Sociolinguistic Issues in the movie version of G.B.Shaw's Pygmalion:
Who says what to whom?

Handout for LING 057, Language and Popular Culture

  1. Politeness and address: how do various characters address each other?

    • Use of forms like Cap'n and Gov'nor Are these used with a name, e.g. `Cap'n Higgins'?

    • Use of titles such as Sir, Colonel, Ma'am, Miss

    • No-naming, i.e. avoidance of name and title.

    • First-name only? Why are Eliza and "Freddie" the only people addressed by first name only?

    • Last name only: who uses this reciprocally, and who doesn't? ("I say, Pickering...")

    • Title and Last-name, e.g. "Col. Pickering", "Miss Doolittle", "Mr. Higgins; Prof.(?) Higgins." (How does Mrs. Pierce address Higgins?)

    • How about terms (used by women only?) such as "my dear"?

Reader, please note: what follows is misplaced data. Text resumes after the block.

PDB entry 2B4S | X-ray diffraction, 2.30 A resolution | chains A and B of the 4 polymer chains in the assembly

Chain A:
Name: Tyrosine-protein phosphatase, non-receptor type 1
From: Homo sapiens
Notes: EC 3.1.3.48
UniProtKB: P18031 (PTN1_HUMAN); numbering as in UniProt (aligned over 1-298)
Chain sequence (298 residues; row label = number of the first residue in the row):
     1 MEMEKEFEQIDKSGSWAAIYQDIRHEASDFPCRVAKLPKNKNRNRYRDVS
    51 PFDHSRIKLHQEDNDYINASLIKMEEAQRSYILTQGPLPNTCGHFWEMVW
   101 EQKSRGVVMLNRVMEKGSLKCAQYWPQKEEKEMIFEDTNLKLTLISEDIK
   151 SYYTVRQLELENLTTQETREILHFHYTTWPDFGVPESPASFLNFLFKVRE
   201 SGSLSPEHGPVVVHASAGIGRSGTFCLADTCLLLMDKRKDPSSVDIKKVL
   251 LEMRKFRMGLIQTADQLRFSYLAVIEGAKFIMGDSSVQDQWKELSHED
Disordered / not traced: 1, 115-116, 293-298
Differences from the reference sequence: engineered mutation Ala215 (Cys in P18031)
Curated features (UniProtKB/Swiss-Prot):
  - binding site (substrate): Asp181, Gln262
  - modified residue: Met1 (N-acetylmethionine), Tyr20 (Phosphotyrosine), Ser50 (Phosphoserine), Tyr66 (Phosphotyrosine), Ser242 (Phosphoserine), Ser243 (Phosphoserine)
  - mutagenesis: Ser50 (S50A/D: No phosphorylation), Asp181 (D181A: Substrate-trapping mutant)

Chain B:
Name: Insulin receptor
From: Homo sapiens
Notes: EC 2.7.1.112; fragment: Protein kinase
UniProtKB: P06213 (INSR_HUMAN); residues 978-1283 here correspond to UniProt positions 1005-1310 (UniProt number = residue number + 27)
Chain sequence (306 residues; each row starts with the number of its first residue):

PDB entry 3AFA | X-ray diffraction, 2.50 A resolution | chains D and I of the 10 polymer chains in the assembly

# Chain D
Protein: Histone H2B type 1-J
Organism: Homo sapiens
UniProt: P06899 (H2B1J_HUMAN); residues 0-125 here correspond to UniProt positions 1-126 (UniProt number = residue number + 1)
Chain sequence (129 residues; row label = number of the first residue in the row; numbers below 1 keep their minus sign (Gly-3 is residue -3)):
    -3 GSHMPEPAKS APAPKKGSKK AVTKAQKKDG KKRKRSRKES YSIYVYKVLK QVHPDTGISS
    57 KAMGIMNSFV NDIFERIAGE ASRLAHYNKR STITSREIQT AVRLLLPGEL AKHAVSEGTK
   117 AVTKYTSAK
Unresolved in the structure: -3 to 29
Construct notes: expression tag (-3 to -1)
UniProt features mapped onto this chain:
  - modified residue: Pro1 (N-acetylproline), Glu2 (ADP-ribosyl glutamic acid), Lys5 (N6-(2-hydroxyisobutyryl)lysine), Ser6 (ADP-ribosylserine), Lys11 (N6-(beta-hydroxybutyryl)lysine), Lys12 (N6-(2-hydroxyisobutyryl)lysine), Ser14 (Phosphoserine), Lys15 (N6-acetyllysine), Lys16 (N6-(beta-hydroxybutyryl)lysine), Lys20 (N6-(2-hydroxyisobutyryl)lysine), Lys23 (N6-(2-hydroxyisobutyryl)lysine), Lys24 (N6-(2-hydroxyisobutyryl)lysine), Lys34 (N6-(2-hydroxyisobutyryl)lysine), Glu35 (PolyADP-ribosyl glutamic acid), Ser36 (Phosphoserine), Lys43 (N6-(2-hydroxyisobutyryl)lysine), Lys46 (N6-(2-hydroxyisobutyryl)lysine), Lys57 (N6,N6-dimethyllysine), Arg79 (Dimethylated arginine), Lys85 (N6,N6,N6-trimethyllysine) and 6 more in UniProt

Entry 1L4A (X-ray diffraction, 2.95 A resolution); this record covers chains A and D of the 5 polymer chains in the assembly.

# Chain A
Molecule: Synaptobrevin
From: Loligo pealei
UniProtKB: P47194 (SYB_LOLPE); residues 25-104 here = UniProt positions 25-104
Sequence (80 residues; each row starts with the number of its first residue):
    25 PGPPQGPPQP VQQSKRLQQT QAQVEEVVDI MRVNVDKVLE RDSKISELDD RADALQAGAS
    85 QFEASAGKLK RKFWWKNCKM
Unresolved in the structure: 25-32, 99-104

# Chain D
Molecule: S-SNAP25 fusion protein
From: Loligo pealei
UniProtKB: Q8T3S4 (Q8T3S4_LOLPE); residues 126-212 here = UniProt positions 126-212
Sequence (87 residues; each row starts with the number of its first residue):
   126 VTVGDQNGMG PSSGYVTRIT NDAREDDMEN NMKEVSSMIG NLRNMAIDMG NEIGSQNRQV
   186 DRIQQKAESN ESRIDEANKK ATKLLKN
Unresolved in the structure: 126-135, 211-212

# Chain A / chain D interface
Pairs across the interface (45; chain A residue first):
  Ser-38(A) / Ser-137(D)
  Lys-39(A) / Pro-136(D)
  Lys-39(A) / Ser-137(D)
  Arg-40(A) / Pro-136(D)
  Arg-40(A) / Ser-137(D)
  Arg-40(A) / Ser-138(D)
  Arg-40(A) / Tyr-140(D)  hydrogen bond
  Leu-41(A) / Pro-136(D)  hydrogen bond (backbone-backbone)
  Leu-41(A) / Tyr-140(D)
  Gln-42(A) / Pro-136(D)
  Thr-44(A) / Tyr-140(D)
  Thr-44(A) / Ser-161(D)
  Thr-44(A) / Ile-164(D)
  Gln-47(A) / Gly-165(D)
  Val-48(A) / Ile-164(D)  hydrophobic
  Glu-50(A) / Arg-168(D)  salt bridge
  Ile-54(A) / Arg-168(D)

• Compare this with terms used in Phila. by working-class women, such as on the food carts, with men's usage:

      • women: "hon', honey, dear, babe"
      • used by men: "buddy, pal, boss, Sir(?)"
      • What is the cross-gender usage--do women call other women 'Babe', or `boss'? Do men call each other 'babe', or call women 'boss'? What happens if a man calls a woman 'Babe'?

    • Other issues?

  2. Reciprocity in address: do participants exchange politeness formulae, or is it one-way only? Is reciprocity only common within a particular 'class' or does it cross class boundaries?

  3. Are there metanymic issues? What is suggested by the name Doolittle?

  4. Why is Freddie called "Freddie" i.e. why is a diminutive term used? Is it a class thing? (King George VI was known as 'Bertie' to his family; his brother Edward VIII was known as David.) Or because he's such a 'twit'? What is the usage among British upper classes for this kind of thing, and where do they learn it?